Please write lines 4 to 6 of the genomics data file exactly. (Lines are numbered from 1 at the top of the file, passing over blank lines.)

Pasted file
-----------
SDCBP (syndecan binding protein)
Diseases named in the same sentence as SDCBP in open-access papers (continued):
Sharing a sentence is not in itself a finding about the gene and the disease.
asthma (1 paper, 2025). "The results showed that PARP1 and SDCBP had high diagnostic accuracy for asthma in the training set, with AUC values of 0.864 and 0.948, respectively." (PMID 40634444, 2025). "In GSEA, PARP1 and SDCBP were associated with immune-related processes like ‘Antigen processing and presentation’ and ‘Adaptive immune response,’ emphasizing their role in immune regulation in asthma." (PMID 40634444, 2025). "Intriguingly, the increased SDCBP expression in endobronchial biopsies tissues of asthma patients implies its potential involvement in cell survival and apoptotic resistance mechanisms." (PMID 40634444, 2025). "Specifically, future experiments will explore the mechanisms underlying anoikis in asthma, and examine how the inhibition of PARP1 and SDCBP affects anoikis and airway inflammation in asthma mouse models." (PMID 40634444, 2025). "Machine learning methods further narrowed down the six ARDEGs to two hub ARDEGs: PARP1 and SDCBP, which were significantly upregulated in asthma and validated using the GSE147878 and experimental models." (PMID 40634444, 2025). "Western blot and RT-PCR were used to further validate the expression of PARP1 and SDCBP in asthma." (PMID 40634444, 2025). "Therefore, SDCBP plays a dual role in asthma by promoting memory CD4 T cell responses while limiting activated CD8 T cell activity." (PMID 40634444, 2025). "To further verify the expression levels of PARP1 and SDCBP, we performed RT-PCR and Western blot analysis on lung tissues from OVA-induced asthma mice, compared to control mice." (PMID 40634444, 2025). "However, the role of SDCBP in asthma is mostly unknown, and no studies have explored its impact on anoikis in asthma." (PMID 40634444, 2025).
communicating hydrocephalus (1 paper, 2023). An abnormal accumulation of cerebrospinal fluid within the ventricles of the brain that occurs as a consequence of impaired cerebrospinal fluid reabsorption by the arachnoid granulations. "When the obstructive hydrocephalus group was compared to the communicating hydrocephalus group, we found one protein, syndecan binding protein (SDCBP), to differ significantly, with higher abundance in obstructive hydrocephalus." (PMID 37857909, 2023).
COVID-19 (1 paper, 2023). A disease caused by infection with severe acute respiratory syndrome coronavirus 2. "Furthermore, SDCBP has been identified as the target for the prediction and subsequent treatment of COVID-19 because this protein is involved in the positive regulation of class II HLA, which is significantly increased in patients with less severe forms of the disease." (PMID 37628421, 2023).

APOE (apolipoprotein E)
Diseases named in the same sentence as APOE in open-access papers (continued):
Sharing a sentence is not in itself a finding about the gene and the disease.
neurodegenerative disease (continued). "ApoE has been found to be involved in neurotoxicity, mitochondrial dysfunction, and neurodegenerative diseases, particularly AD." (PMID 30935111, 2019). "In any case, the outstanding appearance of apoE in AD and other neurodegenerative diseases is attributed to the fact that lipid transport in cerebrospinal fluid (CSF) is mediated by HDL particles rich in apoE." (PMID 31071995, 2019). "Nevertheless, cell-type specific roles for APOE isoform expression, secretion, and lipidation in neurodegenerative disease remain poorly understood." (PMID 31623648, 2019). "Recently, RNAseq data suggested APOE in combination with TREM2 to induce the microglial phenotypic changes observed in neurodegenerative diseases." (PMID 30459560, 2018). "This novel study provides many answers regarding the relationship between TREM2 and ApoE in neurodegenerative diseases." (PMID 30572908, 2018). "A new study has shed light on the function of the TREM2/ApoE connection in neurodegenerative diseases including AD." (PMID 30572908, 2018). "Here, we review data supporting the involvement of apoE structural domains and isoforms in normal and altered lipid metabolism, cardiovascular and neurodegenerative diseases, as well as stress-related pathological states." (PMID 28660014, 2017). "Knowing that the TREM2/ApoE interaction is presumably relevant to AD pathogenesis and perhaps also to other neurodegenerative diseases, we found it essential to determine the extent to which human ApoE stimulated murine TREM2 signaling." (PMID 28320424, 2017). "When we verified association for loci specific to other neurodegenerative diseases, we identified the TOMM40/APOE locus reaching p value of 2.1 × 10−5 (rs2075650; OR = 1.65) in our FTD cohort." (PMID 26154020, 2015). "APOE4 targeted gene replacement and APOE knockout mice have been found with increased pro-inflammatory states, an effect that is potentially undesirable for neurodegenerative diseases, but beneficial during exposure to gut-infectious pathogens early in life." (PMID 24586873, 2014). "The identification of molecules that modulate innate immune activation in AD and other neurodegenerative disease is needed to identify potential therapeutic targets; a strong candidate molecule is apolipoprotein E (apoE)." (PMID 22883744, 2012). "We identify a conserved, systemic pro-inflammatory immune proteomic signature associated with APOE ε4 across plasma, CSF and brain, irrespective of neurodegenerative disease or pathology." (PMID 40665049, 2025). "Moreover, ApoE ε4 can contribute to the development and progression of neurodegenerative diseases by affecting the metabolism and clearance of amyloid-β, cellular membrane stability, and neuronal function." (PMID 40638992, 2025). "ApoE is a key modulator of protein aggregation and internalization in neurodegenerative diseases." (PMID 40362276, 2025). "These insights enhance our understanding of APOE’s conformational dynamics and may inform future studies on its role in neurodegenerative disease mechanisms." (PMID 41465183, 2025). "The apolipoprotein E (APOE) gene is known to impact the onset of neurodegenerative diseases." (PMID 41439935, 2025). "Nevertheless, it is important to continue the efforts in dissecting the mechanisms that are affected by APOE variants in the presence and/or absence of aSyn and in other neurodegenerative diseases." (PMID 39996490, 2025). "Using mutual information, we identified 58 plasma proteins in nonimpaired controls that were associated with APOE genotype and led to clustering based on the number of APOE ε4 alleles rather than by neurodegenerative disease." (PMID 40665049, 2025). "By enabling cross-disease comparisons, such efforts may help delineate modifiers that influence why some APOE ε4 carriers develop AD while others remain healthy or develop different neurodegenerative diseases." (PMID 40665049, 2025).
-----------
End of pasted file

asthma (1 paper, 2025). "The results showed that PARP1 and SDCBP had high diagnostic accuracy for asthma in the training set, with AUC values of 0.864 and 0.948, respectively." (PMID 40634444, 2025). "In GSEA, PARP1 and SDCBP were associated with immune-related processes like ‘Antigen processing and presentation’ and ‘Adaptive immune response,’ emphasizing their role in immune regulation in asthma." (PMID 40634444, 2025). "Intriguingly, the increased SDCBP expression in endobronchial biopsies tissues of asthma patients implies its potential involvement in cell survival and apoptotic resistance mechanisms." (PMID 40634444, 2025). "Specifically, future experiments will explore the mechanisms underlying anoikis in asthma, and examine how the inhibition of PARP1 and SDCBP affects anoikis and airway inflammation in asthma mouse models." (PMID 40634444, 2025). "Machine learning methods further narrowed down the six ARDEGs to two hub ARDEGs: PARP1 and SDCBP, which were significantly upregulated in asthma and validated using the GSE147878 and experimental models." (PMID 40634444, 2025). "Western blot and RT-PCR were used to further validate the expression of PARP1 and SDCBP in asthma." (PMID 40634444, 2025). "Therefore, SDCBP plays a dual role in asthma by promoting memory CD4 T cell responses while limiting activated CD8 T cell activity." (PMID 40634444, 2025). "To further verify the expression levels of PARP1 and SDCBP, we performed RT-PCR and Western blot analysis on lung tissues from OVA-induced asthma mice, compared to control mice." (PMID 40634444, 2025). "However, the role of SDCBP in asthma is mostly unknown, and no studies have explored its impact on anoikis in asthma." (PMID 40634444, 2025).
communicating hydrocephalus (1 paper, 2023). An abnormal accumulation of cerebrospinal fluid within the ventricles of the brain that occurs as a consequence of impaired cerebrospinal fluid reabsorption by the arachnoid granulations. "When the obstructive hydrocephalus group was compared to the communicating hydrocephalus group, we found one protein, syndecan binding protein (SDCBP), to differ significantly, with higher abundance in obstructive hydrocephalus." (PMID 37857909, 2023).
COVID-19 (1 paper, 2023). A disease caused by infection with severe acute respiratory syndrome coronavirus 2. "Furthermore, SDCBP has been identified as the target for the prediction and subsequent treatment of COVID-19 because this protein is involved in the positive regulation of class II HLA, which is significantly increased in patients with less severe forms of the disease." (PMID 37628421, 2023).